Create Flot Charts without Inline Scripts

Flot is a nice and free jQuery based JavaScript charts engine. Unfortunately, all officially provided examples use inline JavaScript in order to configure the charts. Let me first quickly explain why this bad practice and then show how you can externalize and generalize the code, so that it is also more web-components-framework-friendly.


How Flot charts are initialized

Basically, the Flot guys explain in their manuals and examples that you can initialize a particular chart like this:

var data = [ [[0, 0], [1, 1]] ];
$.plot($("#placeholder"), data, 
	{ yaxis: { max: 1 } });

Two things here: For each chart, you need a single DOM element as the first element and the data to display (the “series”) as the second argument. So this snippet is dependent on the HTML component. If you build a web component framework, you would need to render an inline block after the actual component’s HTML markup.

Why Inline script should be avoided

Most of you guys know it anyway, but here is a quick summary:

Using HTML5’s Data Attribute

HTML 5 provides a very simple way to specify data in your HTML markup without writing actual JavaScript code and without violating any HTML validation. Just add an attribute called “data-foo” to your HTML element, whereas “foo” is any valid attribute name. John Resig gave a nice little overview of the data attribute on his blog.
Luckily, jQuery facilitates these data attributes with its .data() function. This function finds an attribute starting with “data-” and parses the attribute value as a JSON object.

Externalize Flot Initialization

Now we can get rid of inline scripts and just add a data attribute to our chart placeholder, which could be rendered by a framework. This is an example for a pie chart:

<div class="pieChart" data-series="[
	{ &quot;label&quot;: &quot;label1&quot;,  &quot;data&quot;: [[1,70]]},
	{ &quot;label&quot;: &quot;label2&quot;,  &quot;data&quot;: [[1,30]]}
]"></div>

Note that a valid JSON object needs the quotation marks around the attribute names, hence we add them by using HTML entities (in order to not produce invalid HTML).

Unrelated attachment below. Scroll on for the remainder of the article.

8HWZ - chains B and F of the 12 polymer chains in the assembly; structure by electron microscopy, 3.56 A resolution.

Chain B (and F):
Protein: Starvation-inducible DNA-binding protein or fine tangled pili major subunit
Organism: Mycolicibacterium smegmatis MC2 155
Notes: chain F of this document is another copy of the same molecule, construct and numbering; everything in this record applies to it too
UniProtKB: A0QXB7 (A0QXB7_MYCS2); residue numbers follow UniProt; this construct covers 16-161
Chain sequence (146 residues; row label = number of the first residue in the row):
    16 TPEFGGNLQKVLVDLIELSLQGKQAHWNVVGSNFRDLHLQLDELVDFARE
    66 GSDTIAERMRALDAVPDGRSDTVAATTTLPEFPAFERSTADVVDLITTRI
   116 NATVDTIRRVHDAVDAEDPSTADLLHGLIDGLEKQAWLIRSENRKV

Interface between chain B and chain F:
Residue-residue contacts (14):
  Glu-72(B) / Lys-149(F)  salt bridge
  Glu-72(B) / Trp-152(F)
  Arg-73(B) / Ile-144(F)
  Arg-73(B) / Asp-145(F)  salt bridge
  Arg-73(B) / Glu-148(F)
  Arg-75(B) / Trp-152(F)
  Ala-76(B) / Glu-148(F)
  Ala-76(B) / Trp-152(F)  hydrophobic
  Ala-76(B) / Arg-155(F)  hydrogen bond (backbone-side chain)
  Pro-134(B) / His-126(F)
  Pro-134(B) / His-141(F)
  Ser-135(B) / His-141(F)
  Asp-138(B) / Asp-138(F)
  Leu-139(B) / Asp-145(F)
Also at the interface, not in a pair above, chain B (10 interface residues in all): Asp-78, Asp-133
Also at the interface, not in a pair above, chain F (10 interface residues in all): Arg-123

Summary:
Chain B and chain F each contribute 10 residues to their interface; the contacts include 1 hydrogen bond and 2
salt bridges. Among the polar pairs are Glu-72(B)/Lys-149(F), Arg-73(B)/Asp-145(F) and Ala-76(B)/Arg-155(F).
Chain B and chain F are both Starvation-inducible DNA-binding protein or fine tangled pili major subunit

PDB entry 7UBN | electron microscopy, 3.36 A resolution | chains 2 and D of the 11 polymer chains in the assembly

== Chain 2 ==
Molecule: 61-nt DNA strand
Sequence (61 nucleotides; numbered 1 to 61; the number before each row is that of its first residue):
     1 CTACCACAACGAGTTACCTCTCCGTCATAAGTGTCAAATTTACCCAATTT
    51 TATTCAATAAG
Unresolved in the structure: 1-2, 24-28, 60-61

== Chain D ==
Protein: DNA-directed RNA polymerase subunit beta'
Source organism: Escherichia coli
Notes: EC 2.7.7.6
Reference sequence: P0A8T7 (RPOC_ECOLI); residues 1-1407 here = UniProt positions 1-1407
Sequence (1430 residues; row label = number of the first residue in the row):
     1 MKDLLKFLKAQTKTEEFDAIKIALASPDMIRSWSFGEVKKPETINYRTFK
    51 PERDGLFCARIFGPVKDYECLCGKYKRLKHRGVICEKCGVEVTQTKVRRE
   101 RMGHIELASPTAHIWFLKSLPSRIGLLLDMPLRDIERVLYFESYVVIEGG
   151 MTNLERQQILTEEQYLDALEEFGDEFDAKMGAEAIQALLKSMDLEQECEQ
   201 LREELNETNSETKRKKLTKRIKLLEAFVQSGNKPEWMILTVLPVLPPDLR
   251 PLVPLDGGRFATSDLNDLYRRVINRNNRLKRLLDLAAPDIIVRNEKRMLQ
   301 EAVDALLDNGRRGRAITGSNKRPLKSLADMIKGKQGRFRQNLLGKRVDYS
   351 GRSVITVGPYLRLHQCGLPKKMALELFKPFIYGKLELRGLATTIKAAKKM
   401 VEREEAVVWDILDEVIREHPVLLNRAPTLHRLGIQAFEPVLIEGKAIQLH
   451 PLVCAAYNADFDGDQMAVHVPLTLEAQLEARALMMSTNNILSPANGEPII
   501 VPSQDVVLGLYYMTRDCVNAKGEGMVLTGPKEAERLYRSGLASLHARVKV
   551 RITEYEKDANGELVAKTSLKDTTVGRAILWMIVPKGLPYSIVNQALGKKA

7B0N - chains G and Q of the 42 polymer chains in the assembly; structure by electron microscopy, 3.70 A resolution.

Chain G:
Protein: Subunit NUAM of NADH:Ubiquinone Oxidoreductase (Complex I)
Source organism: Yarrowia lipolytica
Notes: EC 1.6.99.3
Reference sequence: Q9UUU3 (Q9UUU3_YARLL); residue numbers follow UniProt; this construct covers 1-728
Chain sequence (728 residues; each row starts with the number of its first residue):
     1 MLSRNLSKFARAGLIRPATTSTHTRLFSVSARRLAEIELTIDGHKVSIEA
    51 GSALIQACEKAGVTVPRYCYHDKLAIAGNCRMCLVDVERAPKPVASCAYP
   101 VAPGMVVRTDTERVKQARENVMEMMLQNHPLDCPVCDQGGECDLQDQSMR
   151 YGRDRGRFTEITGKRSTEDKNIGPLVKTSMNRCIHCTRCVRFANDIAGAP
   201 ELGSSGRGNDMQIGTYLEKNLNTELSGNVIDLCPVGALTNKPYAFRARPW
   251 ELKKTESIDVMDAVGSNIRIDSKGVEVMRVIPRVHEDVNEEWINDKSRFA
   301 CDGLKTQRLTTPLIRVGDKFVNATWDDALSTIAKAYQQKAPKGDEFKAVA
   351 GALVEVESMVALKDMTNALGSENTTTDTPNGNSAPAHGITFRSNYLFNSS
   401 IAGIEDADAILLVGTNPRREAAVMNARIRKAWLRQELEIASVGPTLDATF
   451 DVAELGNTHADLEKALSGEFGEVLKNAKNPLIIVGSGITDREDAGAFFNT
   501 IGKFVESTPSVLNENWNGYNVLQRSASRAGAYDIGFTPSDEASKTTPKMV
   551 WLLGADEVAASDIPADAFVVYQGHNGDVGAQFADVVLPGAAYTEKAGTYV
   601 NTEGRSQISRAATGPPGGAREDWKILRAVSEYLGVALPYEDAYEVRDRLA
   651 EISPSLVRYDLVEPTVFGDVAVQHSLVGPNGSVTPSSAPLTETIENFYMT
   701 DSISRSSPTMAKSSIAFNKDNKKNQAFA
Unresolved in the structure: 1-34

We have valid HTML, still all possibilities to specify parameters, but not a single line of JavaScript (if you do not consider JSON as JavaScript).

And this is the JavaScript code in our external JavaScript file which will work for all elements with the CSS class “pieChart”:

$('.pieChart').each(function(index, component) {
	$.plot(component, $(component).data('series'), {
		series: {
			pie: {
				show: true,
				}
			}
	});
});
Advertisements

Tags: , , ,

2 responses to “Create Flot Charts without Inline Scripts”

  1. Sascha says :

    Hi,

    thanks for this interesting post. How could an ajax request be used in this scenario? I think of loading the inline data within in ajax request for faster page loading if you think if a dashboard…

    • Ingo.Hofmann says :

      Hi Sascha,

      Thanks for your comment. What I usually do in this scenario is moving the initialization of such components into a separate function:

      var initComponents = function() {
      // init code here
      }

      I call this function then both on the “document ready” and on the “Ajax complete” event (see http://api.jquery.com/ajaxComplete/).

Leave a Reply

Fill in your details below or click an icon to log in:

WordPress.com Logo

You are commenting using your WordPress.com account. Log Out / Change )

Twitter picture

You are commenting using your Twitter account. Log Out / Change )

Facebook photo

You are commenting using your Facebook account. Log Out / Change )

Google+ photo

You are commenting using your Google+ account. Log Out / Change )

Connecting to %s

%d bloggers like this: